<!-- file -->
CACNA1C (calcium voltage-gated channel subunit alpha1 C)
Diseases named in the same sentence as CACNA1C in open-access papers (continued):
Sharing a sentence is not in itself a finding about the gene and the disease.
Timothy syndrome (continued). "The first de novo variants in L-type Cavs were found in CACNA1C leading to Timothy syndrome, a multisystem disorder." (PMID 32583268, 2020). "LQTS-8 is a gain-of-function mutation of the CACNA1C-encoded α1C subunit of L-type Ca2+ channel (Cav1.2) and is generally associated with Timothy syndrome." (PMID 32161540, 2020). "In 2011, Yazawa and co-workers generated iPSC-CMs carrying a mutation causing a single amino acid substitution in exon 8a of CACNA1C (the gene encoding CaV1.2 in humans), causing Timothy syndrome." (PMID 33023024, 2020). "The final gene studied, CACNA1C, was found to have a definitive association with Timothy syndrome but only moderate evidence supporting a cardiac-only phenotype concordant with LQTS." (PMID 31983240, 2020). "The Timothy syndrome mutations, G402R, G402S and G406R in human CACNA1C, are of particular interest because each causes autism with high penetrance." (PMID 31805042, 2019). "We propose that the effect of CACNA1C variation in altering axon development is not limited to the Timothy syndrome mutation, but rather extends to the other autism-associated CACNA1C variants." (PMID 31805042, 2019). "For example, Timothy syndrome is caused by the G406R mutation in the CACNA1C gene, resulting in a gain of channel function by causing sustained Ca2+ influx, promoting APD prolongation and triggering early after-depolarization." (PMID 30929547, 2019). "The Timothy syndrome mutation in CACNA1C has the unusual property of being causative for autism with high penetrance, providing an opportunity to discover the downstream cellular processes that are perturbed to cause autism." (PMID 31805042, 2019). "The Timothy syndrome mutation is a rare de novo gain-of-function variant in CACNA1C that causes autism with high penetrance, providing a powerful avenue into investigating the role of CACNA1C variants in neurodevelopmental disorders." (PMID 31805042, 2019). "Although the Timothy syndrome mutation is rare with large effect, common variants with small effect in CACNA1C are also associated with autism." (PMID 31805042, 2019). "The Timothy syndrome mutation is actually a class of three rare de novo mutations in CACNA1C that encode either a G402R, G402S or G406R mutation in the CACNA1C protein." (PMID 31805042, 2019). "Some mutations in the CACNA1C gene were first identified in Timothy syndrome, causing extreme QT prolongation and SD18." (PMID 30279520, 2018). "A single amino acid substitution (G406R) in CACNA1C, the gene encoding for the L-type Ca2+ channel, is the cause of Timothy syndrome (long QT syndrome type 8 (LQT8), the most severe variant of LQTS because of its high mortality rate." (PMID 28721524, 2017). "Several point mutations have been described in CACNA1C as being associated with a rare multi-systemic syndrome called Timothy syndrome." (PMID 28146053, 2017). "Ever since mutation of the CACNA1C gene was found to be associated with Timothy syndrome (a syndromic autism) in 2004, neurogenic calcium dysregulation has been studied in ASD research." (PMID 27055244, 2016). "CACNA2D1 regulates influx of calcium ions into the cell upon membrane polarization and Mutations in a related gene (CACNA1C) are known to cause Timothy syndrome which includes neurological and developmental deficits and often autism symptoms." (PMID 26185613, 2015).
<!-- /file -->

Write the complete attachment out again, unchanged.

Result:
CACNA1C (calcium voltage-gated channel subunit alpha1 C)
Diseases named in the same sentence as CACNA1C in open-access papers (continued):
Sharing a sentence is not in itself a finding about the gene and the disease.
Timothy syndrome (continued). "The first de novo variants in L-type Cavs were found in CACNA1C leading to Timothy syndrome, a multisystem disorder." (PMID 32583268, 2020). "LQTS-8 is a gain-of-function mutation of the CACNA1C-encoded α1C subunit of L-type Ca2+ channel (Cav1.2) and is generally associated with Timothy syndrome." (PMID 32161540, 2020). "In 2011, Yazawa and co-workers generated iPSC-CMs carrying a mutation causing a single amino acid substitution in exon 8a of CACNA1C (the gene encoding CaV1.2 in humans), causing Timothy syndrome." (PMID 33023024, 2020). "The final gene studied, CACNA1C, was found to have a definitive association with Timothy syndrome but only moderate evidence supporting a cardiac-only phenotype concordant with LQTS." (PMID 31983240, 2020). "The Timothy syndrome mutations, G402R, G402S and G406R in human CACNA1C, are of particular interest because each causes autism with high penetrance." (PMID 31805042, 2019). "We propose that the effect of CACNA1C variation in altering axon development is not limited to the Timothy syndrome mutation, but rather extends to the other autism-associated CACNA1C variants." (PMID 31805042, 2019). "For example, Timothy syndrome is caused by the G406R mutation in the CACNA1C gene, resulting in a gain of channel function by causing sustained Ca2+ influx, promoting APD prolongation and triggering early after-depolarization." (PMID 30929547, 2019). "The Timothy syndrome mutation in CACNA1C has the unusual property of being causative for autism with high penetrance, providing an opportunity to discover the downstream cellular processes that are perturbed to cause autism." (PMID 31805042, 2019). "The Timothy syndrome mutation is a rare de novo gain-of-function variant in CACNA1C that causes autism with high penetrance, providing a powerful avenue into investigating the role of CACNA1C variants in neurodevelopmental disorders." (PMID 31805042, 2019). "Although the Timothy syndrome mutation is rare with large effect, common variants with small effect in CACNA1C are also associated with autism." (PMID 31805042, 2019). "The Timothy syndrome mutation is actually a class of three rare de novo mutations in CACNA1C that encode either a G402R, G402S or G406R mutation in the CACNA1C protein." (PMID 31805042, 2019). "Some mutations in the CACNA1C gene were first identified in Timothy syndrome, causing extreme QT prolongation and SD18." (PMID 30279520, 2018). "A single amino acid substitution (G406R) in CACNA1C, the gene encoding for the L-type Ca2+ channel, is the cause of Timothy syndrome (long QT syndrome type 8 (LQT8), the most severe variant of LQTS because of its high mortality rate." (PMID 28721524, 2017). "Several point mutations have been described in CACNA1C as being associated with a rare multi-systemic syndrome called Timothy syndrome." (PMID 28146053, 2017). "Ever since mutation of the CACNA1C gene was found to be associated with Timothy syndrome (a syndromic autism) in 2004, neurogenic calcium dysregulation has been studied in ASD research." (PMID 27055244, 2016). "CACNA2D1 regulates influx of calcium ions into the cell upon membrane polarization and Mutations in a related gene (CACNA1C) are known to cause Timothy syndrome which includes neurological and developmental deficits and often autism symptoms." (PMID 26185613, 2015).